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It's that time of the year again - Daylight Savings Time. Sure, we lose an hour of sleep, but our days become an hour longer. Hurray for daylight past 7:00 P.M.!

Spring forward and set those clocks ahead one hour before you crash tonight. Or, if you're a night owl, just make sure to do the deed when you get in the door from your favorite bar tonight. Daylight Savings Time (DST) begins at 2 a.m. Sunday, March 13. 

Just when did Daylight Savings Time originate? Benjamin Franklin is credited with the concept. He conceived of the Daylight Savings Time concept during his sojourn as an American delegate in Paris in 1784, in an essay, "An Economical Project." Daylight Savings Time (DST) has been used in most parts of the United States since World War I.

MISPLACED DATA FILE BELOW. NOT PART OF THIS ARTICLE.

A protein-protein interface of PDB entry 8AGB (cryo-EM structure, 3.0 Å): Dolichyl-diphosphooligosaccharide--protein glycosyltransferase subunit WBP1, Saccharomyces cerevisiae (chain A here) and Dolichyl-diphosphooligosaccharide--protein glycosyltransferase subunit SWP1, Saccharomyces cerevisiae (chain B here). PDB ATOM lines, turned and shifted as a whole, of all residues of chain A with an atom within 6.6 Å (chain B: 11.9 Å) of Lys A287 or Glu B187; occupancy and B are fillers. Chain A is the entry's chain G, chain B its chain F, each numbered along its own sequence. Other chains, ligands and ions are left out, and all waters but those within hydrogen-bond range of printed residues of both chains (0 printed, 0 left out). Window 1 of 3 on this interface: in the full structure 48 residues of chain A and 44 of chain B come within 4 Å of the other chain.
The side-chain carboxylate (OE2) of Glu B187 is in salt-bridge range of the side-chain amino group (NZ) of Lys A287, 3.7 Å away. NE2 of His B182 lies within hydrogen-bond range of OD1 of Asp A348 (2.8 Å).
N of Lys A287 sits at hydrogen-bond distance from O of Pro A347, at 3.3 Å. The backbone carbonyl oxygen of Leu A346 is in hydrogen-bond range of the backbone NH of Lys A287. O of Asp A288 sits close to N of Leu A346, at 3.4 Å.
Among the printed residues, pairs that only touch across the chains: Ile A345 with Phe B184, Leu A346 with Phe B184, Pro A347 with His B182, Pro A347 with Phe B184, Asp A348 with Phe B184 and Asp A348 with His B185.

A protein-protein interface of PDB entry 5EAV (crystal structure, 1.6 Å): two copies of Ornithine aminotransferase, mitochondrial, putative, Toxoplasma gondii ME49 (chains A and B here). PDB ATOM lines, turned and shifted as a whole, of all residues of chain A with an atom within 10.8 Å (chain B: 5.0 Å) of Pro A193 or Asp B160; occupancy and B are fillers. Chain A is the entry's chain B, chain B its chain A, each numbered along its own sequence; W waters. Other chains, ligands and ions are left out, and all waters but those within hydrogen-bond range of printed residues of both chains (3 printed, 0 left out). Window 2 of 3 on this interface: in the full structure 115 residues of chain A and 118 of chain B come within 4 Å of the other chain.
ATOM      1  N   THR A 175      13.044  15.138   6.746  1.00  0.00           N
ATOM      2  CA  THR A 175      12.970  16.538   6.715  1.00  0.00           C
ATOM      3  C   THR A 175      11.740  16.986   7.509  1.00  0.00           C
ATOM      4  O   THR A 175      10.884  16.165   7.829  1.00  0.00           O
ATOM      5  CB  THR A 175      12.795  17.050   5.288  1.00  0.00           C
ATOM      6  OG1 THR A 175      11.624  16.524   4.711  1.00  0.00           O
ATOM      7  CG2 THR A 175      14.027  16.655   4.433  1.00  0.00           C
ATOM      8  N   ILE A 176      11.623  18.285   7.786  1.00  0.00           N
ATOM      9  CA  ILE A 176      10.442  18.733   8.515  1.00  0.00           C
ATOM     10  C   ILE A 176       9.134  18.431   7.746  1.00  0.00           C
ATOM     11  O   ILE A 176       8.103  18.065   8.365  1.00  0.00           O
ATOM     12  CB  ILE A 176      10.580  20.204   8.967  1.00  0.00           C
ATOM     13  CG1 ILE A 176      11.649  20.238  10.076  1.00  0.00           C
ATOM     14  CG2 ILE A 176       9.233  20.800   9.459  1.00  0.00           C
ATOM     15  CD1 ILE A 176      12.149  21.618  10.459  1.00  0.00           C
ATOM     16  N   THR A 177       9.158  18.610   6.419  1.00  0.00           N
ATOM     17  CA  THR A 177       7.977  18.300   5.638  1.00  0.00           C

Now, you may be asking yourself "What States don't observe Daylight Savings Time?" Just two states don't observe DST and that's Arizona and Hawaii.

In 2007, President Bush enacted a new energy policy bill, which extended DST by four weeks. Prior to this, DST began on the first Sunday of April.

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